Comparative analyses of ubiquitin-like ATG8 and cysteine protease ATG4 autophagy genes in the plant lineage and cross-kingdom processing of ATG8 by ATG4
- Author(s): Seo, E
- Woo, J
- Park, E
- Bertolani, SJ
- Siegel, JB
- Choi, D
- Dinesh-Kumar, SP
- et al.
Published Web Locationhttp://www.tandfonline.com/doi/full/10.1080/15548627.2016.1217373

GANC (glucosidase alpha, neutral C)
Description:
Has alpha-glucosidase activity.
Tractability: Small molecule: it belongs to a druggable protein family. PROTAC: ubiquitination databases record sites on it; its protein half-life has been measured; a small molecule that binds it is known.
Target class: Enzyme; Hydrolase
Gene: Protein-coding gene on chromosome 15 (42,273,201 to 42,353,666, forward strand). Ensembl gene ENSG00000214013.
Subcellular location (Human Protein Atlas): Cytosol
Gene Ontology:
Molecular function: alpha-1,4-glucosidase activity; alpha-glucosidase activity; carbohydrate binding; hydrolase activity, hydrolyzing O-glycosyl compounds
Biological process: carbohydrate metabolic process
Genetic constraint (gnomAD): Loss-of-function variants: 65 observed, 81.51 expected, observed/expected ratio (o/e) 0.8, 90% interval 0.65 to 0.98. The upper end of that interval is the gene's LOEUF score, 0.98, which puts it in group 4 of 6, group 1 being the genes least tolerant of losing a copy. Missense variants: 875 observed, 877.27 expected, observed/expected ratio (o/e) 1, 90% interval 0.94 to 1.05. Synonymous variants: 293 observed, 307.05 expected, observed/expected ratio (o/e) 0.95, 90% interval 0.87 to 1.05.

© 2016 Taylor & Francis. Autophagy is important for degradation and recycling of intracellular components. In a diversity of genera and species, orthologs and paralogs of the yeast Atg4 and Atg8 proteins are crucial in the biogenesis of double-membrane autophagosomes that carry the cellular cargoes to vacuoles and lysosomes. Although many plant genome sequences are available, the ATG4 and ATG8 sequence analysis is limited to some model plants. We identified 28 ATG4 and 116 ATG8 genes from the available 18 different plant genome sequences. Gene structures and protein domain sequences of ATG4 and ATG8 are conserved in plant lineages. Phylogenetic analyses classified ATG8s into 3 subgroups suggesting divergence from the common ancestor. The ATG8 expansion in plants might be attributed to whole genome duplication, segmental and dispersed duplication, and purifying selection. Our results revealed that the yeast Atg4 processes Arabidopsis ATG8 but not human LC3A (HsLC3A). In contrast, HsATG4B can process yeast and plant ATG8s in vitro but yeast and plant ATG4s cannot process HsLC3A. Interestingly, in Nicotiana benthamiana plants the yeast Atg8 is processed compared to HsLC3A. However, HsLC3A is processed when coexpressed with HsATG4B in plants. Molecular modeling indicates that lack of processing of HsLC3A by plant and yeast ATG4 is not due to lack of interaction with HsLC3A. Our in-depth analyses of ATG4 and ATG8 in the plant lineage combined with results of cross-kingdom ATG8 processing by ATG4 further support the evolutionarily conserved maturation of ATG8. Broad ATG8 processing by HsATG4B and lack of processing of HsLC3A by yeast and plant ATG4s suggest that the cross-kingdom ATG8 processing is determined by ATG8 sequence rather than ATG4.
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